According to research by The Sports Xchange, entering Tuesday there were 84 unsigned draft picks from the 257 players selected in April and July. The total number of choices was reduced to 255 when Oakland waived sixth-round pick Stryker Sulak on July 13 before he signed a contract and then increased to 256 when Washington selected defensive end Jeremy Jarmon in the third round of the July 16 supplemental draft.
Not surprisingly, the bulk of the unsigned players reside in the first three rounds of the draft. Only four first-round picks have signed or agreed to terms, along with 14 second-round picks and 23 third-round picks. In those three rounds, 60 players (including Jarmon) remain unsigned, with 46 in the first two rounds.
It is a yearly dance that occurs in the league, with the likelihood that some picks in the first round will miss significant time in training camp. It is for that reason, more than the often outlandish wages paid, that should lead to a rookie wage scale.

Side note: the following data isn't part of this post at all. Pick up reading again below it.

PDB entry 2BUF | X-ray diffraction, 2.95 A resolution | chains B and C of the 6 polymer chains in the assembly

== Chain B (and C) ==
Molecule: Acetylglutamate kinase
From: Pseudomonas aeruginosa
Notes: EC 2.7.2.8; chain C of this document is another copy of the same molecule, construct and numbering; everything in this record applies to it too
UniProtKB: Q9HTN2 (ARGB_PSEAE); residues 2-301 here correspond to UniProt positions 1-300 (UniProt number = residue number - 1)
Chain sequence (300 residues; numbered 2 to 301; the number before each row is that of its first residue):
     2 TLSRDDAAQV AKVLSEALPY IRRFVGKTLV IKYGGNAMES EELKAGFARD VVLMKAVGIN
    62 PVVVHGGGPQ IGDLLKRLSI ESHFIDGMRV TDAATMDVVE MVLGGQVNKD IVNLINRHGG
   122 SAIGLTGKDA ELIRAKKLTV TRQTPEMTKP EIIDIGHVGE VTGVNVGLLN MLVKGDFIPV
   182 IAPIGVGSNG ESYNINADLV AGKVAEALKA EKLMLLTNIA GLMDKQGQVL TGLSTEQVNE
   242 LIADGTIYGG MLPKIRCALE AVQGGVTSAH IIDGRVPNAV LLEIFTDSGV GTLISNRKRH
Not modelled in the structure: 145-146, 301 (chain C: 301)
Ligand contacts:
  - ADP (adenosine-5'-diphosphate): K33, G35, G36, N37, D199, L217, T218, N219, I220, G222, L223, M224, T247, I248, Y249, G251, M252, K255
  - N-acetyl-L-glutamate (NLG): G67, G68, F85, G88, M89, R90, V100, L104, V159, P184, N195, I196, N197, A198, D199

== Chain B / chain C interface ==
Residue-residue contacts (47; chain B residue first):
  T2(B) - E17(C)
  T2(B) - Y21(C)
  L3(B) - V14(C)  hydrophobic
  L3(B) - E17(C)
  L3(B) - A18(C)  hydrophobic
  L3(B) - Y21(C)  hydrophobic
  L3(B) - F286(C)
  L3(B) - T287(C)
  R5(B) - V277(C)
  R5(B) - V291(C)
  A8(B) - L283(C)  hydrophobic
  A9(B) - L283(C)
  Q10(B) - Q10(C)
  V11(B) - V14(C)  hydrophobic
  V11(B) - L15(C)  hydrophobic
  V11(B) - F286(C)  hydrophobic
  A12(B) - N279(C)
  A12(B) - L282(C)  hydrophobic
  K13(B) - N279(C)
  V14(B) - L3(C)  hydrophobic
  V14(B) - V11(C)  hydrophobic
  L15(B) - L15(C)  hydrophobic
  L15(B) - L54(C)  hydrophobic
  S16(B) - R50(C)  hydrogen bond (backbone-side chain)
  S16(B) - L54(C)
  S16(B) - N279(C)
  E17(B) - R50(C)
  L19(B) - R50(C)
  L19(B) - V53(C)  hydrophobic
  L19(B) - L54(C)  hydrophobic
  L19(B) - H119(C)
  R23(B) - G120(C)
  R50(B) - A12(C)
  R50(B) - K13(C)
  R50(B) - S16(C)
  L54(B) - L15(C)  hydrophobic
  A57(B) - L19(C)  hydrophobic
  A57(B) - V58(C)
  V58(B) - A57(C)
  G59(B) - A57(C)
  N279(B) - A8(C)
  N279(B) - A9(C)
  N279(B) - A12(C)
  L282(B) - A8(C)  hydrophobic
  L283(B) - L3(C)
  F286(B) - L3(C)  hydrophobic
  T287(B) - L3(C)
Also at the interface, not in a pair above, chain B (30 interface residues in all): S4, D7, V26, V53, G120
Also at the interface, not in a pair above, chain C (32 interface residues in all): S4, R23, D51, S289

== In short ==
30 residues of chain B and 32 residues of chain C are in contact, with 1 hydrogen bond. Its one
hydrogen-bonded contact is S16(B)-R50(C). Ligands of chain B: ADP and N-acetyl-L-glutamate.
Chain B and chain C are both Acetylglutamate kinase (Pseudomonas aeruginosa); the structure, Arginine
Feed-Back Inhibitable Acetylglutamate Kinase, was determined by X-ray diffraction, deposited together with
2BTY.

Missed time from draft picks is what really hurts the game, for the player and the team. There is no winner, only losers, when highly touted rookies miss valuable time in training camp.
As of the end of business on Monday, Chicago, the New York Jets and Pittsburgh had signed all their draft picks. Of course, the Jets only had three, but they are one of four teams with a signed first-rounder; quarterback Mark Sanchez.
Meanwhile, Indianapolis, New Orleans and Oakland had yet to sign any of their picks.
Following is a chart that shows total picks in each round, players signed and unsigned, as of Tuesday morning.
Howard Balzer is a Senior NFL Writer for The Sports Xchange.